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New Times / Music

The following article was posted on January 22nd, 2014, in the New Times - Volume 28, Issue 26 [ Submit a Story ]
The following articles were printed from New Times [newtimesslo.com] - Volume 28, Issue 26

Actor John Corbett proves he's more than a pretty face

BY GLEN STARKEY


MY BIG FAT AMERICANA CONCERT!
Hollywood star and country musician John Corbett plays SLO Brew on Jan. 25.
PHOTO COURTESY OF JOHN CORBETT

Man, I sure dug Chris Stevens, the character on Northern Exposure. He was a disc jockey at the local radio station in Cicely, Alaska, but also a conceptual sculptor and the most well read person in town thanks to a stint as an inmate. He’d intersperse his radio show with philosophic musings from the likes of Whitman, Tolstoy, Shakespeare, Jung, and even Where the Wild Things Are author Maurice Sendak. And he was a minister in the Universal Life Church, thanks to an ad out of the back of Rolling Stone magazine. In short, he was dripping with cool. The guy who brought Stevens to life was John Corbett, the 6-foot-5-inch actor who also starred in films such as My Big Fat Greek Wedding, Volcano, and Sex and the City 2.

What you may not know is that in addition to being a prolific actor, Corbett is a guitarist and country music singer, and a good one! He plays SLO Brew this Saturday, Jan. 25 (7:30 p.m.; 21-and-older; $20 presale or $22 at the door).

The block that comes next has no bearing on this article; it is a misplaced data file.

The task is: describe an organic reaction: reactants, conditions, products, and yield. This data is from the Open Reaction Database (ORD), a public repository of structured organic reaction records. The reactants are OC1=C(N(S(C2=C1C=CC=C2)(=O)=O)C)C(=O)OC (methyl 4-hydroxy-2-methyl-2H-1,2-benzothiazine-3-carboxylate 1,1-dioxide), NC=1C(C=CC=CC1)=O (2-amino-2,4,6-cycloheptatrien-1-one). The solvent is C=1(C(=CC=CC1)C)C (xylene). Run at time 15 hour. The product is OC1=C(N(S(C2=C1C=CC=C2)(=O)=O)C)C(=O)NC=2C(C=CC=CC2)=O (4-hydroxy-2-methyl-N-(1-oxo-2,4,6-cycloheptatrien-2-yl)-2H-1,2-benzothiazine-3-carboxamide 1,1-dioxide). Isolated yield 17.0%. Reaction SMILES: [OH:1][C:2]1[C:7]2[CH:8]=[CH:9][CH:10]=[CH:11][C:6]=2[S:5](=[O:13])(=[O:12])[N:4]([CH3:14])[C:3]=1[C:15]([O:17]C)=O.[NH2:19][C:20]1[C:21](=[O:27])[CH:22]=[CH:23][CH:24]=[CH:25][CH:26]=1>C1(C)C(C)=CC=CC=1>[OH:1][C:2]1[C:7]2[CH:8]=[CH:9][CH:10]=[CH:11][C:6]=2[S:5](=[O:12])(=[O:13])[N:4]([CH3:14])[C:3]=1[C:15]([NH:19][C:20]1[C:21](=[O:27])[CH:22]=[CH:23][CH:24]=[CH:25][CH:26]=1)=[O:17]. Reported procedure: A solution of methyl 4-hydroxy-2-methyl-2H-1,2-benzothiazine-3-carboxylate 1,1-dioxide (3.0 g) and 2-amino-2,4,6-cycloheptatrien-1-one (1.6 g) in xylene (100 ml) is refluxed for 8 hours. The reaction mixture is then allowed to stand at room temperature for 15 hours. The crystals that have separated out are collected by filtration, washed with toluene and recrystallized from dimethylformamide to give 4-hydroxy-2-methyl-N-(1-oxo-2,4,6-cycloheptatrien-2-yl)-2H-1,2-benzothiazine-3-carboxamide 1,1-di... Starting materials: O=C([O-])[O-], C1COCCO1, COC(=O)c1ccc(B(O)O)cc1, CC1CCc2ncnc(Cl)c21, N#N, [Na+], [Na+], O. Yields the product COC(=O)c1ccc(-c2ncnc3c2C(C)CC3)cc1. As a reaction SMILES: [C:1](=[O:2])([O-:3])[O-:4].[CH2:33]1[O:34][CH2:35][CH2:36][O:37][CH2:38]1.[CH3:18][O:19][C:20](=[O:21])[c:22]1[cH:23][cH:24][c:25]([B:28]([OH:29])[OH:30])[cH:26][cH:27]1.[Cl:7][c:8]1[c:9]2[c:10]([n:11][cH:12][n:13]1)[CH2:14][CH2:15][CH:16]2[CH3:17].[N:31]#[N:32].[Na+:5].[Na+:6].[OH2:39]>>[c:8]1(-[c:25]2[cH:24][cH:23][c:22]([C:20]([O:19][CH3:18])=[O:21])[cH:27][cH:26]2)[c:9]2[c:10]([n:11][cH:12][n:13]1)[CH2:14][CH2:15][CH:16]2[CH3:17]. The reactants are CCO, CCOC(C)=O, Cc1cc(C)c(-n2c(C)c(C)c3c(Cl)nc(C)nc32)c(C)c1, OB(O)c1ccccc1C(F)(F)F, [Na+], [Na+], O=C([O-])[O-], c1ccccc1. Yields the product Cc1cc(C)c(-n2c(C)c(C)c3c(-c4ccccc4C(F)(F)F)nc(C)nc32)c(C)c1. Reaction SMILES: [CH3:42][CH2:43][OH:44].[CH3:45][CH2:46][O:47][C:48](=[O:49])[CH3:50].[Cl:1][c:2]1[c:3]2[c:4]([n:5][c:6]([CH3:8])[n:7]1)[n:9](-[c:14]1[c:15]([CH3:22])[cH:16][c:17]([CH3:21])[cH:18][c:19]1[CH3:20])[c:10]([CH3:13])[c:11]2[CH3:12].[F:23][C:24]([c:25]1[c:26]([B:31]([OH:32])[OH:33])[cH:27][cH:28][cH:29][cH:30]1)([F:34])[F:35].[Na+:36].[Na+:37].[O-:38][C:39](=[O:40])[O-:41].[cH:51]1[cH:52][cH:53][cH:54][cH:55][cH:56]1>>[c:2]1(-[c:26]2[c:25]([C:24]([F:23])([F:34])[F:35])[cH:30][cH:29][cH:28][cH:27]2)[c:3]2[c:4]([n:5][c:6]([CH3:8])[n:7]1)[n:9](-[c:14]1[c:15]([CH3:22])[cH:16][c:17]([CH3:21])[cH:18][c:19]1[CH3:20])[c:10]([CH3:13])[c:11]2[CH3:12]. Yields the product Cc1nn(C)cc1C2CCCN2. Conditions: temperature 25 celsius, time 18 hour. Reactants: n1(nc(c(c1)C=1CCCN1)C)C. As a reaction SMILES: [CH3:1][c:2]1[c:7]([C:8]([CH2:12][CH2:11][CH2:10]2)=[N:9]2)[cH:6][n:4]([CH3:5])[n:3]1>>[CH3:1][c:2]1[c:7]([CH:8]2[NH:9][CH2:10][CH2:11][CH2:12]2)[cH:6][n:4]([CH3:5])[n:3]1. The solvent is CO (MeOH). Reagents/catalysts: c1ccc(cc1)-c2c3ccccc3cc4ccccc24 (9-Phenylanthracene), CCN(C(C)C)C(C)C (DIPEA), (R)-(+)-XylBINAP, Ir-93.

As his bio admits, “No one has to tell John Corbett that Hollywood stars moonlighting as musicians don’t always get taken seriously. He’s already faced crowds full of skeptics wearing expectant looks that silently challenge, ‘All right, actor boy, show us what you’ve got.’ But Corbett’s never had a problem doing just that, onstage with his band or on radio airwaves. His self-titled debut album, released in 2006, climbed to No. 42 on Billboard’s Country Albums chart.”

His newest collection of rustic Americana songs, 2013’s Leaving Nothin’ Behind, confirms his first album wasn’t a mere flash in the pan. The guy’s for real, and according to his bio, “music was always Corbett’s first love. He’s been playing since he can remember.” 

“I never for a second dreamed that I could make a living making music, except probably when I was a freshman in high school and would daydream about what it would be like to be in Kiss or Styx or something,” he admits in press materials. “But I always had a guitar with me.”

His new album features songs from Dallas-born musician, songwriter, and producer Jon Randall Stewart, a longtime Guy Clark collaborator who wrote or co-wrote seven of the album’s 10 songs. Corbett confesses his favorite Stewart song on the record, “Name on the Stone,” really felt personal and makes Corbett misty-eyed when he performs it because it reminds him of losing his father, who died in 2011, a year after suffering a stroke.